The long-term goal of this lab is to improve our understanding of collective behavior in biological groups and to apply this understanding to synthesize bio-inspired motion-coordination algorithms for autonomous robots. Ongoing research in decentralized feedback control of robotic sensor networks has applications in environmental monitoring, hurricane forecasting, and physical oceanography. Research in 3D tracking of animal groups is providing new insights into schooling behavior in fish and swarming behavior in mosquitoes.
- Nonlinear dynamics and control: Cooperative control of autonomous robots
- Robotic sensor networks: Optimal and adaptive sampling of spatiotemporal processes
- Biocomplexity and bioinspiration: Quantitative modeling of animal groups and behavior
The CDCL provides bench-top workspace and computer facilities to undergraduate and graduate students under the PI's supervision. The lab has two standing-height workbenches, two sitting-heigh workbenches, two shared desktops, and a four-foot wide stainless steel sink for water-testing submarine kits prior to deployment in the NBRF (see below). The computer facilities include a Linux workstation, an iMac workstation equipped with an NVIDIA GPU for CUDA simulation development, and four laptop computers.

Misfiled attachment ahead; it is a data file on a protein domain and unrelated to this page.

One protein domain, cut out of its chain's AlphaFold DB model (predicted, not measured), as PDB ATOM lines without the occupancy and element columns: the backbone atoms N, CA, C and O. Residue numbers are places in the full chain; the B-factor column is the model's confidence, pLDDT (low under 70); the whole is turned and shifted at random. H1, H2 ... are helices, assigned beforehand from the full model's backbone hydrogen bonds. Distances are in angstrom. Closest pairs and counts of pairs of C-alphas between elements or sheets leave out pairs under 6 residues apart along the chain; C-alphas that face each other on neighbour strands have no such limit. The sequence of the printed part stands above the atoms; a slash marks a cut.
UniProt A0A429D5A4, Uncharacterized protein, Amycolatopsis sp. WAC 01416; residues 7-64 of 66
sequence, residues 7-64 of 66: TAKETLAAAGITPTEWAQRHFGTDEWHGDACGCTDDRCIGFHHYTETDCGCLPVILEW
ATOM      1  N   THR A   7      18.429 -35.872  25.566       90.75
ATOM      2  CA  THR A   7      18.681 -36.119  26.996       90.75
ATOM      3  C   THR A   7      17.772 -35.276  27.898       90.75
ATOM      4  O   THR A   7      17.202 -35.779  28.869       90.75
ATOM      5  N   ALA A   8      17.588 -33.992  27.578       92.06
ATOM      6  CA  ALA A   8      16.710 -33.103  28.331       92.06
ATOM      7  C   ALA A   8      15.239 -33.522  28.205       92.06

The Neutral Buoyancy Research Facility is one of two currently operating neutral buoyancy tanks in the US. It is the only one located on a college campus and the only one dedicated to basic research. The tank is 50 feet across, 25 feet deep, and holds 367,000 gallons of water (about the same as three municipal swimming pools). The NBRF also has complete SCUBA diver support facilities, including two locker rooms, air compressors for filling SCUBA bottles, and an underwater communications system. The NBRF is equipped with six underwater video cameras and supporting digital-image capturing equipment.